When the worker at the bottom of the pyramid saw what was happening, they realized the balance of power was shifting between employer and worker. The growth of the warehousing and delivery businesses offered an opportunity to increase an individual’s wages substantially. Once that happened, the restaurant and other service industries found it difficult to rehire a work force once they began to reopen. It was amusing to see the Republicans blame labor shortages on overly generous government benefits. Of course, the actions of the Republican governors were to end pandemic unemployment programs, which had minimal effect on labor shortages. It is good to see so many folks who believe in the intrinsic laziness of the citizenry, where any attempt at using the tax system to foster equality must be quashed in favor of more tax cuts for the wealthy. Some things just don’t change.
So the dragon of inflation once more is circling overhead, threatening to burn everyone and everything in its path. It is surely an unpopular view to say that we are seeing prices creep upward and it is totally justified. Yet if you look at what we’ve bought over the last 40 years, we did buy a lot of low prices. Our behavior demanded low prices. We viewed it as our right to always have everything we wanted, at our beck and call, and to never have to wait for anything. What we didn’t see was that this change in behavior was leading to the development of an underclass of workers who just couldn’t make it on their wages. If you look at a distribution of incomes across the country, you see a bulge around $20-30,000 per year. The largest number of households fall within that class. If you work full time at $15 / hour, you barely reach the $30,000 plateau. Hard working folks just found it impossible to get by on their meager wages. Since the average household income is over $60,000, it means there’s a lot of folks on the extremely high end of the scale to balance out those earning $15 per hour and less.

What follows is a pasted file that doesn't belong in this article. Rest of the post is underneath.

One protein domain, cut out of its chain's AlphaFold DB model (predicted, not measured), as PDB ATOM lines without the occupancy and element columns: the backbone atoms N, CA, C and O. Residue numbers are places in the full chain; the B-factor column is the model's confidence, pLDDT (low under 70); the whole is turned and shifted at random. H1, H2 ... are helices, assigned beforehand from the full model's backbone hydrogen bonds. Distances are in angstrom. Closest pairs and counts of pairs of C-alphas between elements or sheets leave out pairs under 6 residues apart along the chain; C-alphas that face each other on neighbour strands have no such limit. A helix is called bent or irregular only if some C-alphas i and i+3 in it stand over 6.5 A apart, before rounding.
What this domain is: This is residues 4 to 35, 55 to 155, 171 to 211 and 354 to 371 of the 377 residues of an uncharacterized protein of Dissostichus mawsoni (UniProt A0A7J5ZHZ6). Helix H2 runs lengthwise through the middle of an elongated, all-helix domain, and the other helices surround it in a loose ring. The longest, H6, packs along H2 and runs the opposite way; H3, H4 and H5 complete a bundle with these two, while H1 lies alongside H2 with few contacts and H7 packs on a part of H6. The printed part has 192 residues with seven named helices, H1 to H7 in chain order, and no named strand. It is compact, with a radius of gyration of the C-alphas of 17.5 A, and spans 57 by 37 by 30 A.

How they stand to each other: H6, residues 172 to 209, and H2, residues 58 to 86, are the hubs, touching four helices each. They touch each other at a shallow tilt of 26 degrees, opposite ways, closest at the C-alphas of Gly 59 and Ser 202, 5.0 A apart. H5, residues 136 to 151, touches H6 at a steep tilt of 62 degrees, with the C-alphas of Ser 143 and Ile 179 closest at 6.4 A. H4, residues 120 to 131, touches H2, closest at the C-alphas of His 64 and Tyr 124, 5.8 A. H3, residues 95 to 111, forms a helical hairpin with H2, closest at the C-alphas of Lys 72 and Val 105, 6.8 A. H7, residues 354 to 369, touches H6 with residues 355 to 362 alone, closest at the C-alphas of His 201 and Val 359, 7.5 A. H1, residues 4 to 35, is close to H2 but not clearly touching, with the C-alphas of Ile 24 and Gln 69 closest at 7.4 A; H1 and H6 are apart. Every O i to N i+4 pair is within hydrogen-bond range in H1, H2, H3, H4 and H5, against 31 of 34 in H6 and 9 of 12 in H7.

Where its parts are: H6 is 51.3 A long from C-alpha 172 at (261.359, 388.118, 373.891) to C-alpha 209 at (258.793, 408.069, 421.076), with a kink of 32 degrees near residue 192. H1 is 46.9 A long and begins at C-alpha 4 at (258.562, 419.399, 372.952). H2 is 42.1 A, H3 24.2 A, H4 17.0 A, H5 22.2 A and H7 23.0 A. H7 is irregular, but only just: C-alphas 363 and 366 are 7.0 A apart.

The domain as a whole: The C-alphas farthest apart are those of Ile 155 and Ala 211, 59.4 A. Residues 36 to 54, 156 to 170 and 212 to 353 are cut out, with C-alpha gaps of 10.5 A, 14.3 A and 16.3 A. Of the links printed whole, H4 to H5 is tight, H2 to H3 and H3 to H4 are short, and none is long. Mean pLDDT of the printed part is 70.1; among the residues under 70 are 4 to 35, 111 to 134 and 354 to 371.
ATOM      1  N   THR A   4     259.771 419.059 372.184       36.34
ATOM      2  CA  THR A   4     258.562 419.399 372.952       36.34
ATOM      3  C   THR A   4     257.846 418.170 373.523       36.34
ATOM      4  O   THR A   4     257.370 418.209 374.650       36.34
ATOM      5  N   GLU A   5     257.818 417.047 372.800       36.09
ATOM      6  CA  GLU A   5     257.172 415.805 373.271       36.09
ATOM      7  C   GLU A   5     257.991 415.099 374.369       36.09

We have gone through amazing times with this pandemic. Perhaps it is enough to cause us to examine our own habits, and realize that the lowest price sometimes cost a lot more than buying local. You do see some examples of paying more voluntarily. The growth of organic produce and organic food choices is one area where people pay more in order to benefit themselves, and also the environment. But the same people who buy organic, will order items from Amazon, and not think at all about the impact of their ordering on the rest of the world. Maybe it is time for us to realize that low prices are not the most important part of our lives.
Would it be too much to expect people to change their habits to enable money to stay within their community, instead of enriching some global institution? Yeah, I think it is. That is why I expect politics to devolve into further blaming the current administration for all of the rise in prices. Just like we expect instant gratification for all of our purchases, we insist on flawless execution by our government and thus we always take the easy way out.